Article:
Hidden Heartache: Fetal Alcohol Syndrome’s Impact on Adoptive Families

When Barb Clark and her husband Michael adopted their oldest daughter Akila at 5 months old they never envisioned the difficult road ahead. What the Minneapolis, Minnesota-based Clarks couldn’t see when they rocked, fed and loved their infant daughter was the brain damage that she already had because of prenatal exposure to alcohol.

“As soon as she was walking and talking I knew things were a little off,” Barb said. “Consequences never worked for her, and she was 2 years old when she stole for the first time.

An article by Kim Phagan-Hansel of The Chronicle of Social Change

Retrieved from:  https://chronicleofsocialchange.org/featured/30079/30079

Michael and Barb Clark with their four children they’ve adopted. Their daughter Akila lives with a Fetal Alcohol Spectrum Disorder (FASD).

While “stealing” is a typical behavior for toddlers who don’t yet understand the concept, Akila’s early tendency to take things and to not learn from any consequences was concerning to the new parents. Other behaviors such as her high energy, attention-seeking and sleeplessness caused the couple to seek out guidance from medical professionals, but their concerns were often dismissed.

Finally, Barb began researching some of the behaviors online and found sites about Fetal Alcohol Spectrum Disorder (FASD). With research in hand, the Clarks sought out a new pediatrician who was more willing to listen to their concerns about their daughter. Finally, at age 6, Akila was diagnosed with Fetal Alcohol Syndrome.

Akila is one of the thousands of children in this country living with FASD, which is the umbrella term for Fetal Alcohol Syndrome (FAS), Alcohol-Related Neurodevelopmental Disorder (ARND) and Alcohol-Related Birth Defects (ARBD). While it’s unknown how many people in America have one of the disorders, the CDC estimates that up to 1.5 infants are born with FAS for every 1,000 live births.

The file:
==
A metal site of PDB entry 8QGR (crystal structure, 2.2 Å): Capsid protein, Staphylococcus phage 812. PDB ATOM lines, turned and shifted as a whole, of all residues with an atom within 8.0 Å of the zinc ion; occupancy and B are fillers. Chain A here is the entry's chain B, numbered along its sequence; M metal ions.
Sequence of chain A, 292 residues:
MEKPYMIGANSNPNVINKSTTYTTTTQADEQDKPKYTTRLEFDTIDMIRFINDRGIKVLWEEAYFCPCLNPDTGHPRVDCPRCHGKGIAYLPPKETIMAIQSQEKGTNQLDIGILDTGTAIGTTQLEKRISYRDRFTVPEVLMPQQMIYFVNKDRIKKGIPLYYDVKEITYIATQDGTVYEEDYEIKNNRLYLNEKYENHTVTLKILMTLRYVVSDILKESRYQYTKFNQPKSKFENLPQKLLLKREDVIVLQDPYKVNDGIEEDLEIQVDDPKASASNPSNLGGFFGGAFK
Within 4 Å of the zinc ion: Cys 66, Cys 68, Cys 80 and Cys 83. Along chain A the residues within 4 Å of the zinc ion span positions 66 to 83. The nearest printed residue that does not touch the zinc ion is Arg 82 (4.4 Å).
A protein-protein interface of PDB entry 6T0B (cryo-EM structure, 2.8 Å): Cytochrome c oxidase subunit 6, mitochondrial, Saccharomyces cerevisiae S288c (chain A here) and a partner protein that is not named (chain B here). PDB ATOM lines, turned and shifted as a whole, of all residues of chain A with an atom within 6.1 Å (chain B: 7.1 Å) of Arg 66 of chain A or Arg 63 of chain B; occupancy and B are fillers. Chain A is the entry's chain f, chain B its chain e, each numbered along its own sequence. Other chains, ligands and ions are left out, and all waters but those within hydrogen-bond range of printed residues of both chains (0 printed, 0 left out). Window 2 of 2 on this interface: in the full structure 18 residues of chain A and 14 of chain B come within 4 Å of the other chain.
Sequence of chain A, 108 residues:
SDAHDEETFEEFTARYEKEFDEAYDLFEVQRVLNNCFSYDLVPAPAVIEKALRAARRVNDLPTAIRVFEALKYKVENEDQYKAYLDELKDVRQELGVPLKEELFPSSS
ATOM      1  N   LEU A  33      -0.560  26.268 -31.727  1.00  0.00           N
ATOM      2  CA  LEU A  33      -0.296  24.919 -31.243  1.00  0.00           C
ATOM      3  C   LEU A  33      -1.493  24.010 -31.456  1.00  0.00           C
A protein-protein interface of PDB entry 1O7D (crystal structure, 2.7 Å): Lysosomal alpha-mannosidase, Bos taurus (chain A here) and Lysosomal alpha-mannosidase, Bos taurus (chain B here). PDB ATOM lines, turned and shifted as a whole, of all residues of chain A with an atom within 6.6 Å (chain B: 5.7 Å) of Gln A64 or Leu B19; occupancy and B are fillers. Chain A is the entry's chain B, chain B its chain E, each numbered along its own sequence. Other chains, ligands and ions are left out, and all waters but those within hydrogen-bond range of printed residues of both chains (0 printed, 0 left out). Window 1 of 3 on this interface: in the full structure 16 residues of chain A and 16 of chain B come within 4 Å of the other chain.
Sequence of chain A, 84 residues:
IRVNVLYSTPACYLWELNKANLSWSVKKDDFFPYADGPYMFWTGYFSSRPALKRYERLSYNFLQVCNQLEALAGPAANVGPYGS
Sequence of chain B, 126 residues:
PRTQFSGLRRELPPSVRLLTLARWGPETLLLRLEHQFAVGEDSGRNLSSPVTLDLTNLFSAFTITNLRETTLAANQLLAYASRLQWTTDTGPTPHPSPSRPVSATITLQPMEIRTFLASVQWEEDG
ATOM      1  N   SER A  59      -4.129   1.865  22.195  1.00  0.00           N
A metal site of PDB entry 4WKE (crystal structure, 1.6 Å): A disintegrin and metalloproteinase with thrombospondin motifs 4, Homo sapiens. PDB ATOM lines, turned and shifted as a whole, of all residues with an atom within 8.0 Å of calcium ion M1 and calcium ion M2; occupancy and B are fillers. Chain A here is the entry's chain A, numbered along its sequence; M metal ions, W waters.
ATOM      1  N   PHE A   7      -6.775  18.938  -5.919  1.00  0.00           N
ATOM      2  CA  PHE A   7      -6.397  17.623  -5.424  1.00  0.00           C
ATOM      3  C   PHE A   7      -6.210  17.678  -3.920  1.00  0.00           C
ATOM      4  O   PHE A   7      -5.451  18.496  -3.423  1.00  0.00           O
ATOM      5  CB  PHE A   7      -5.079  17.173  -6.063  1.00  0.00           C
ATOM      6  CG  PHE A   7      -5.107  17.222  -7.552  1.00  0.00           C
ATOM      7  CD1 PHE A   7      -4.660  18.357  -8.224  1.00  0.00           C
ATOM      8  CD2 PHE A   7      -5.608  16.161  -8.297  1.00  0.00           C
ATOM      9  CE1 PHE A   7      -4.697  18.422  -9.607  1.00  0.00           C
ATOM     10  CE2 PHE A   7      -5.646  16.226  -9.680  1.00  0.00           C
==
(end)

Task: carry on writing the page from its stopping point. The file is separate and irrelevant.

Other studies of school-age children estimate 6 to 9 our of 1,000 children have FAS, which puts the occurrence at about half the frequency of autism. But a new study of 6,639 first-grade children by the National Institute on Alcohol Abuse and Alcoholism have bumped estimates to 11.3 to 50 per 1,000 children. According to the CDC, the lifetime [societal] cost for one individual with FAS in 2002 was estimated to be $2 million.

For the Clarks, parenting Akila has continued to be a challenge. They’ve had to learn along the way how to look at their daughter’s behavioral issues differently, recognizing that brain damage causes those behaviors. Over the years, they’ve had to adjust their parenting styles and how they respond to their daughter and her behavior. Even though Akila was 6 when she was diagnosed, it wasn’t easy to shift parenting techniques.

“It still took us several more years to wrap our brains around it,” Barb said. “We’re dealing with children with a brain injury that plays out very behaviorally.”

Now, Barb helps others understand the impacts of FASDs. As parent support coordinator for the North American Council on Adoptable Children (NACAC), Barb trains parents and professionals on a number of topics, including parenting children with FASDs. Much of that training is offered at foster care agencies and to foster parent groups.


Click here for the rest of the article


Another date added for FASD training with Donna Debolt

North West FASD Network

Due to high demand, another date has been added.

Grande Prairie April 12 2018

For more information and to register visit http://www.fasdtraining.com/-grande-prairie-extra-session-april-12–2018-1.html

View original post

Stress Relief Activity – Tip Sheet Thursday

Stress affects us all and while is essential for survival it can also seriously affect our body and mind.  Learning ways to effectively relieve your stress is important.  Here are a few tips to help you calm down and reduce your stress level


Click here to view tip sheet

Click here to download tip sheet

March 2018- EFAN Monthly Meeting Minutes


Please click on the links below to download minutes for supports & services and Society Meeting


March 2018 – Supports and Services Minutes

March 2018 – Society Meeting Minutes


Screen Shot 2018-03-21 at 7.50.37 AM